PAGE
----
It’s Infrastructure Week again and politicians are back at it, bemoaning our “crumbling roads and bridges” and insisting we must spend more to fix the problem. But we’ve got some cold water to throw on this pity party: Despite more transportation spending over the last decade, the percentage of the roads nationwide in “poor condition” increased from 14 to 20 percent.
That’s the headline from our new report—Repair Priorities 2019—which finds that states are neglecting repair and routine maintenance in favor of costly road expansions and widenings. Even when given more flexibility by Congress to spend money as they see fit, states, on average, spent as much money expanding their road networks ($21.3 billion) as they did repairing their existing roads ($21.4 billion) each year.
In short, our infrastructure issues are more of a policy problem than a money problem.
As T4America Director Beth Osborne said in our release today, “While a handful of states are doing an admirable job putting their money where their mouth is by devoting the bulk of their federal dollars to repair, many other states are spending vastly more on expanding their roads or building new ones—creating new liabilities in the process—even as their existing system falls into disrepair.”
Download Repair Priorities for a state-by-state look at how states are spending their money and what it will take to fix the system.
Putting the (money) cart before the horse
Two trillion is the hottest number in Washington, DC right now—it’s how much money politicians want to pump into a yet-to-be-fleshed-out infrastructure plan. Although they haven’t yet articulated what all that extra spending will actually achieve or how this money will be spent more responsibly than the hundreds of billions we spent over the last decade, they already know the price tag.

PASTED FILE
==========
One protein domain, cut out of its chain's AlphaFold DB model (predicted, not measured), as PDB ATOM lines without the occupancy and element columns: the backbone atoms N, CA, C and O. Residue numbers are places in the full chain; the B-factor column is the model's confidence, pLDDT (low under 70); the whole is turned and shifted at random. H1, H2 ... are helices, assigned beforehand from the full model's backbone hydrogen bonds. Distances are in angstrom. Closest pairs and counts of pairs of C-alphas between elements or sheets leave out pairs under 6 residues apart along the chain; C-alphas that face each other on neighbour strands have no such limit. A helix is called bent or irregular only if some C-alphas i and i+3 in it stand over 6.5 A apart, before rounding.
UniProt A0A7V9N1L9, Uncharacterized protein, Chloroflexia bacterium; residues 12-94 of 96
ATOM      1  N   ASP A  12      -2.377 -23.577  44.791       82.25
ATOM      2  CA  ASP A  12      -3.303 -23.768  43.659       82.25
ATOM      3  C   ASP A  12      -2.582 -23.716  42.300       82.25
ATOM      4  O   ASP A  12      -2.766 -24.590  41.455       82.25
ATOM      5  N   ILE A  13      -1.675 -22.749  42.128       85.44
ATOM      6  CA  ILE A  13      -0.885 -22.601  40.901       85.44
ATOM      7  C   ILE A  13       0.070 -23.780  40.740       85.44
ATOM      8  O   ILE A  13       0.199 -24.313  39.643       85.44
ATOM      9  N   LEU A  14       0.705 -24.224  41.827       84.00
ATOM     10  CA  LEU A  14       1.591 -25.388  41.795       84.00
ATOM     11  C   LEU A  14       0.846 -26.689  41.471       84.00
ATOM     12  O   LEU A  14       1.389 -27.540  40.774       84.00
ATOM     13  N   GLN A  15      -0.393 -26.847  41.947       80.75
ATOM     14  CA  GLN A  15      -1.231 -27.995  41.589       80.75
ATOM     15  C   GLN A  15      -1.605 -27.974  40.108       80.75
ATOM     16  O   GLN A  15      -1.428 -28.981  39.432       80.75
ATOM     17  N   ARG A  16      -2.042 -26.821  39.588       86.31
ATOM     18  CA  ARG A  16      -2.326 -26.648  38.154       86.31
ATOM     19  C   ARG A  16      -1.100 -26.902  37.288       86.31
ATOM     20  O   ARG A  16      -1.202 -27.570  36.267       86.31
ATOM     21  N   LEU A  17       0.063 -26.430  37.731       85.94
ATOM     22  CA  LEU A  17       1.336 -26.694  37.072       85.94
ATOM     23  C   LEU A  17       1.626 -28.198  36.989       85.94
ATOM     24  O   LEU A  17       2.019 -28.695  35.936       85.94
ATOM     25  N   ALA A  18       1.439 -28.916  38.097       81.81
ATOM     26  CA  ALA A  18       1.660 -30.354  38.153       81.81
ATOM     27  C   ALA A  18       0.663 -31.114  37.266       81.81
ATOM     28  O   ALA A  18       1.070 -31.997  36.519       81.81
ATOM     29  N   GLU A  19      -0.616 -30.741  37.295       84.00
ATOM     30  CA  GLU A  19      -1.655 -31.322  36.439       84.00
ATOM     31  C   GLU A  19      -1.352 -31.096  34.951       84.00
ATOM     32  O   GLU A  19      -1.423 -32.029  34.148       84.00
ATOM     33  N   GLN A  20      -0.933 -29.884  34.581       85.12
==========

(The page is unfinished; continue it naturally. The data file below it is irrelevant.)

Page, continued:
The scope of our vision and ambition should determine how much money we need to spend on infrastructure. And that vision should then be supported with thoughtful policy—not a blank check—that will make sure we achieve our goals.
Getting back on track
So what might thoughtful policy look like? For starters, we should give taxpayers an idea of what they’re paying for with clear, measurable outcomes—do we want to cut the number of roads in poor condition in half over the next six years? Reduce traffic fatalities by 60 percent? Decrease emissions by 70 percent? Define the vision and set some measurable goals first.
We could require states to use available federal funding—billions of dollars they’re given automatically every year—to fix the system before expanding it. We could establish a competitive funding program for new road capacity that requires a higher standard for asset management—just like we do for transit. We could require more frequent and diligent reporting so that taxpayers can hold their officials accountable.
What do all these ideas have in common? They’re about policy, not money. Whether it’s a stand-alone infrastructure bill or our existing federal transportation program, policy is the key to fixing America’s infrastructure problem.